As painful as it was for me to take the hit for my failure as a father, that confrontation with my daughter was a turning point in my personal journey. It gave me a brand new perspective on parenting in particular, and on service and obligation in general. From always acting selfishly, doing what I wanted to do when I wanted to do it, I started thinking in terms of my obligation to others. I don’t want to suggest that this transition was easy, or even that it is over and done with. It has been and continues to be a slow and sometimes painful process. As my wife is quick to point out, I am not always in the father place. However the more I am in that place, the more I discover the incredible satisfaction and fulfillment that comes from acting as a father, from being the giver, the teacher, the protector, the one who takes charge. And experiencing how much satisfaction I derive from giving more to my family, I find myself taking the same attitude into the world, stepping into the place of the elder who sees his obligation as extending to his community.

Giving and Taking

A boy who doesn’t feel the protection of his father grows up believing that in this world, it’s every man for himself. He becomes an opportunist, protecting what he has, taking what he can get. What this child man has no experience of is how giving promotes receiving. To ask what is the world asking of me? instead of what is in it for me? would be totally foreign to him. But think about it for a moment. If you are hiring someone to fix your car, to whom are you going to give your business - the man you feel just wants to make money or the man who is clearly there to serve? If a woman is going to pick a mate, to whom is she going to be attracted - a giver or a taker? The examples can be multiplied endlessly. If you want to prosper, forget about prospering and devote yourself to service. Prosperity will seek you out. The world is desperate for men who have left behind their childish selfishness and want to give. When we find men who truly stand in the place of the father, we give them our business, our love and our loyalty. One word of caution: it is not enough to pretend to be generous. Reluctant giving, giving because you feel you have to give, is not experienced as a gift.

The Cycle of Reluctance

Unfortunately, there is a scarcity of men mature enough to take on the role of the elder. Instead of elders, we see a lot of men stuck in the place of the child, men who are reluctant fathers, absent fathers, even abusive fathers. While they probably would deny it, the message is clear: they didn’t get what they needed as children, they aren’t getting it now, and by George, they aren’t about to give it to someone else, even their own children. Of course, their sons grow up not receiving the fathering they need, and the cycle of reluctant fathers is perpetuated.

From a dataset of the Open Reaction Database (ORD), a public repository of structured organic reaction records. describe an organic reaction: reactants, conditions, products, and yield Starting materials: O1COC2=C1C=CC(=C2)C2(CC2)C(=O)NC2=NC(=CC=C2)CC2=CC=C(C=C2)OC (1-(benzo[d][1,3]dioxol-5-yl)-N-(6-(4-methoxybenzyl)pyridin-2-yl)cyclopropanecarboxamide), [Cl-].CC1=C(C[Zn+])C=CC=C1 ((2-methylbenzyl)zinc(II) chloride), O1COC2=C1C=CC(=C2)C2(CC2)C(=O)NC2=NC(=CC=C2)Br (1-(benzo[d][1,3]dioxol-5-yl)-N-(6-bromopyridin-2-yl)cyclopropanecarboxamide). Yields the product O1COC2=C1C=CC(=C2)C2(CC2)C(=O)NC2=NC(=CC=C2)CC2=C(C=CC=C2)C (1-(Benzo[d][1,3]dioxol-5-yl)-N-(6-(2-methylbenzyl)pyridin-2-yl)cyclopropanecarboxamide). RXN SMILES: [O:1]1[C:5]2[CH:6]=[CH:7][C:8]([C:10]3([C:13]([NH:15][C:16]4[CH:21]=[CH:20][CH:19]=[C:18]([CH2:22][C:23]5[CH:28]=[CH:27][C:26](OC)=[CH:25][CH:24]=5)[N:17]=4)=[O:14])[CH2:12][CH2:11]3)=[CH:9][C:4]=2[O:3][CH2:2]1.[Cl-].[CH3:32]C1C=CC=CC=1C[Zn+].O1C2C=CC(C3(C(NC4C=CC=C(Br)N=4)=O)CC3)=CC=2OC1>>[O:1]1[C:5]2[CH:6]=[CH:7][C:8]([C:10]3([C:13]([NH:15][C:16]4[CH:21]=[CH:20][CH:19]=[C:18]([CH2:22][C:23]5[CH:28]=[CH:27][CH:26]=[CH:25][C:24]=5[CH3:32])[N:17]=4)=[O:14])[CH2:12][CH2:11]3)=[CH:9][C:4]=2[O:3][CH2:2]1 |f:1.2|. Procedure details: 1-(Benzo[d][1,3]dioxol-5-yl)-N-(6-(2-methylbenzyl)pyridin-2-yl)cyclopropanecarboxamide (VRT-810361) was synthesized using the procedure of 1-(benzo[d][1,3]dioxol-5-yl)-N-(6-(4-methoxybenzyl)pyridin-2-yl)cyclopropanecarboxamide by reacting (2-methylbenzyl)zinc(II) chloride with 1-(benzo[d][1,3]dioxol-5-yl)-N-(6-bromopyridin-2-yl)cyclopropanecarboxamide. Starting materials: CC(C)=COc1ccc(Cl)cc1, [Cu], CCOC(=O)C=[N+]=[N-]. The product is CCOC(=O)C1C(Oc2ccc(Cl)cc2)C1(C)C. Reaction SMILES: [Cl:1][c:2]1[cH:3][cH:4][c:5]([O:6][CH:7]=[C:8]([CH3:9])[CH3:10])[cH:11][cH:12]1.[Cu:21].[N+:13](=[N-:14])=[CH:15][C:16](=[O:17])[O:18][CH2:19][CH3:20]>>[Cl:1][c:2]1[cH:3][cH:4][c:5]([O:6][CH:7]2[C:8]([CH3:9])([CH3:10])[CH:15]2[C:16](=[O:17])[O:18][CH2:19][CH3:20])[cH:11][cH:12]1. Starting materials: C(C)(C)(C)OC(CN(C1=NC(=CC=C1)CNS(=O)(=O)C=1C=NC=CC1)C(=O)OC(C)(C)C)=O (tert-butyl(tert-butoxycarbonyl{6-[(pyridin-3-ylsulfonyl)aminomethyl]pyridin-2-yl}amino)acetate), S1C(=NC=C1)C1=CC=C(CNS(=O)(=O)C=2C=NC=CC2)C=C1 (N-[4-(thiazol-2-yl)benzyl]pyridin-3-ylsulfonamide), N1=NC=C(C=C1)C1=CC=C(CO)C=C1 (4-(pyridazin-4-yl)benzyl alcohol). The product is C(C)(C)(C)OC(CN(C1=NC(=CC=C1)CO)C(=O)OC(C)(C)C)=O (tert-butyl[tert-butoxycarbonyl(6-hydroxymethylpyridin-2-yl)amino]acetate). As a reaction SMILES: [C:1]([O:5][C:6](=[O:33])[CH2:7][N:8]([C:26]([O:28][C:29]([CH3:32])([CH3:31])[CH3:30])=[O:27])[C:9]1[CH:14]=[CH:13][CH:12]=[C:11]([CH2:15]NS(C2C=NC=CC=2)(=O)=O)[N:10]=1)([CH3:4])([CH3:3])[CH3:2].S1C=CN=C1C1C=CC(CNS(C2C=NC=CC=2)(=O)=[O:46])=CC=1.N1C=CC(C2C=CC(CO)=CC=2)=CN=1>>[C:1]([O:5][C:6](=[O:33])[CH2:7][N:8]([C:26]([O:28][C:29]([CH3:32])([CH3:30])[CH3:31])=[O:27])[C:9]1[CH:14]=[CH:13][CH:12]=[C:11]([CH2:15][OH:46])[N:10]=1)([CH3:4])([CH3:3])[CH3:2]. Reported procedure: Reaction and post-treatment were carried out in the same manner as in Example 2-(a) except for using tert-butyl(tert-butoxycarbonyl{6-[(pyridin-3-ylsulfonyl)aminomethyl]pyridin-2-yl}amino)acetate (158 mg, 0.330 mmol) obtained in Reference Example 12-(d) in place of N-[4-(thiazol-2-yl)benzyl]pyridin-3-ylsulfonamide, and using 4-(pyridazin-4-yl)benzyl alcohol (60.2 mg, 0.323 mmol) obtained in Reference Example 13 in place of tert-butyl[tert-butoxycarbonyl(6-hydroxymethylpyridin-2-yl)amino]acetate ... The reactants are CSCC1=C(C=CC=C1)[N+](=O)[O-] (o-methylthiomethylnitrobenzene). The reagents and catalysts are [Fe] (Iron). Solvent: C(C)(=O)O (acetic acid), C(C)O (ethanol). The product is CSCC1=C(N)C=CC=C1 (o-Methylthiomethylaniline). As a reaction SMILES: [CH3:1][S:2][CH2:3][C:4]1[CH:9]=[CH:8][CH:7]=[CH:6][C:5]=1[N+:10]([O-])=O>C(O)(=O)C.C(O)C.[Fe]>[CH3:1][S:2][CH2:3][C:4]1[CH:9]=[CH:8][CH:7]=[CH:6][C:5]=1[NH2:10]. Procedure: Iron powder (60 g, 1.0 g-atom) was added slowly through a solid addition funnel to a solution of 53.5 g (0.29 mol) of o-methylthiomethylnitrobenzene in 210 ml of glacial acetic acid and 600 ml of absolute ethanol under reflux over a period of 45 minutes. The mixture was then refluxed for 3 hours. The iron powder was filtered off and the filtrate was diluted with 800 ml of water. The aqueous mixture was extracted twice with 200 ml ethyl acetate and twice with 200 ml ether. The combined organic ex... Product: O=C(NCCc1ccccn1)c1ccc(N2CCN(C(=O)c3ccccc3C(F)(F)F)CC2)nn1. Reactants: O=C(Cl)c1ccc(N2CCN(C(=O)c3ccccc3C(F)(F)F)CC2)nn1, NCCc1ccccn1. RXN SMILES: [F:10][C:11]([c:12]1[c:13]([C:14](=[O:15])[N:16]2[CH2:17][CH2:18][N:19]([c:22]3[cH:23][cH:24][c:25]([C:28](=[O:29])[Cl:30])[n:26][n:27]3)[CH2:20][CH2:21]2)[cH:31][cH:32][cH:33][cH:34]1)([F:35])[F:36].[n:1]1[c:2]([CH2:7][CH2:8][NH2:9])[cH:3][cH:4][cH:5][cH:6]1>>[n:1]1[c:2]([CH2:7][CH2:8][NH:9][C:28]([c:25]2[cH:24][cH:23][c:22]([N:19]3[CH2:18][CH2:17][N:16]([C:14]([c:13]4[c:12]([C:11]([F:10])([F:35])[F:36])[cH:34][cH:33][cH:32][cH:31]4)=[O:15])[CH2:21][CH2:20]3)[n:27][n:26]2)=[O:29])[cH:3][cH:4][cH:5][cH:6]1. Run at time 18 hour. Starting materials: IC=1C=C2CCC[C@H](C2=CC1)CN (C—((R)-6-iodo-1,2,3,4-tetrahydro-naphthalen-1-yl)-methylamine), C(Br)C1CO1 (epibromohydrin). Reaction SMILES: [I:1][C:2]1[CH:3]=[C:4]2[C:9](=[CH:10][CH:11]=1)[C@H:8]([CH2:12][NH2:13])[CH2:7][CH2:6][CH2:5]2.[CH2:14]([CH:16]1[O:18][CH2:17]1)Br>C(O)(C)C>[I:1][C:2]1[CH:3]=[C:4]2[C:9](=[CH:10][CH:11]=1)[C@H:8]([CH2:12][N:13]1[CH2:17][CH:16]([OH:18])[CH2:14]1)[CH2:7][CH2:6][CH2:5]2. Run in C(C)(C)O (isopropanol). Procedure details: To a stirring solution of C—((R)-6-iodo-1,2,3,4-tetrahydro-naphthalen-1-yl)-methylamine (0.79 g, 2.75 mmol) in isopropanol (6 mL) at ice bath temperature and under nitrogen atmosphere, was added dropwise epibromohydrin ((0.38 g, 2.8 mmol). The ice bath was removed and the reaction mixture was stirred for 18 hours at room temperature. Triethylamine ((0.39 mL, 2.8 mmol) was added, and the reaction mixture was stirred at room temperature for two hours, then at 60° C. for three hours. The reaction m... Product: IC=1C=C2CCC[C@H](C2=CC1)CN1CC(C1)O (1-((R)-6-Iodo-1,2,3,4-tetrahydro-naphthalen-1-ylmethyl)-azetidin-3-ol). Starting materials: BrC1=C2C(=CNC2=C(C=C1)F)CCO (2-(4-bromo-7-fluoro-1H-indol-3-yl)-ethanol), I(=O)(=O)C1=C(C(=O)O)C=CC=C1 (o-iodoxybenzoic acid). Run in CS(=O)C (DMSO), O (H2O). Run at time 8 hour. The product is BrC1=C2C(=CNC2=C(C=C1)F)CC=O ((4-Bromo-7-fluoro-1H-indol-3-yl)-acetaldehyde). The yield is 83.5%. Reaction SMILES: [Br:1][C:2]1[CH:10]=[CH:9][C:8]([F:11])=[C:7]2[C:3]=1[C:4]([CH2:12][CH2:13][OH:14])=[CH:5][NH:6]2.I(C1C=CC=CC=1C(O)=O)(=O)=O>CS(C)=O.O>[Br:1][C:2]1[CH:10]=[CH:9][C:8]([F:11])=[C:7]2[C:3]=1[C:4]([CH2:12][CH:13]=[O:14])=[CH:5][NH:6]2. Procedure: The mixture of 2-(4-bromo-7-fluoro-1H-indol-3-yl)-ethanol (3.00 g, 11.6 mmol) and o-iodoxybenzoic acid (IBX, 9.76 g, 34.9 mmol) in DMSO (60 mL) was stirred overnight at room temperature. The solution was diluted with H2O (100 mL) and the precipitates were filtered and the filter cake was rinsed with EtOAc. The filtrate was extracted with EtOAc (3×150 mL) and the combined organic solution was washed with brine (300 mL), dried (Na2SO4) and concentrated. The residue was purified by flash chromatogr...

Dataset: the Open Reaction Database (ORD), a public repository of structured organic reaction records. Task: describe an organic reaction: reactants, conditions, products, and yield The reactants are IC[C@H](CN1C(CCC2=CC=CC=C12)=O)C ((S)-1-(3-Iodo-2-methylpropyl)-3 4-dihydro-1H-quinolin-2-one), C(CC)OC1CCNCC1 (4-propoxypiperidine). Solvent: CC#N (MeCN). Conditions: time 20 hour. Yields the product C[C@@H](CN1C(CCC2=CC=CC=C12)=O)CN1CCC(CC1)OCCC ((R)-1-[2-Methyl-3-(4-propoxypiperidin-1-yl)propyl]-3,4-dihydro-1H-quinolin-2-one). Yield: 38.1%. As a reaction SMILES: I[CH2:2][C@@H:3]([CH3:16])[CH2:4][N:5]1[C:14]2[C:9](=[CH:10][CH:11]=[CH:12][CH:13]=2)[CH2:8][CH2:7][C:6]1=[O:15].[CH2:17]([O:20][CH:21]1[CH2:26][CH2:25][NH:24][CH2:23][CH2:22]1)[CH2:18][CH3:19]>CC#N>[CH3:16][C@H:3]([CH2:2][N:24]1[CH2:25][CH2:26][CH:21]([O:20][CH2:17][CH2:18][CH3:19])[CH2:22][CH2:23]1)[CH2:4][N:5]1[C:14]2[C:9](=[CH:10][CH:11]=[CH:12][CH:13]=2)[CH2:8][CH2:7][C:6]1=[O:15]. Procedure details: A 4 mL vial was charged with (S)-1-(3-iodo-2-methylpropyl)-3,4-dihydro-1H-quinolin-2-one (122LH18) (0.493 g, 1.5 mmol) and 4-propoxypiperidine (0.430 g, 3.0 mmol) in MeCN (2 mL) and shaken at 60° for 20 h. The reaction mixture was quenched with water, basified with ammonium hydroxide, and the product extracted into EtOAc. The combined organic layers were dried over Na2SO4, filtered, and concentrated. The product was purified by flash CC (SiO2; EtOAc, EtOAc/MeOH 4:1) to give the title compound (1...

Are You a Reluctant Father?

Now we come to the crunch. If I am right, a lot of men reading this article are, to some degree, reluctant fathers. The questions is, will the reluctant father admit to his reluctance or will he pretend to himself that we are talking about some other father, not him? If he denies his reluctance, the reluctant father’s relationship with his children and with the world is not likely to change. On the other hand, owning up to childish selfishness is not something that any of us really wants to do. When I first sat down to write this article, my first thought was to talk about the ways that my father let me down. It was much harder to look at myself and admit to my own failures as a Dad.

How about you? Are you willing to take a hard look at your fathering? Is there someone you trust who knows the kind of father you are? It might be your spouse. It might be a friend. It might even be your child. What about asking how they see you as a father? Asking is probably the best way to find out how you are doing. It is hard to see yourself. It is easy to stay in denial, to run away from difficult issues. And if there is no-one you feel safe enough to ask, try writing about your fathering - the fathering you received and the fathering you give. Stand back and look at the whole picture. Ask yourself the difficult questions. Give voice to the doubts that you may be having. See where it takes you.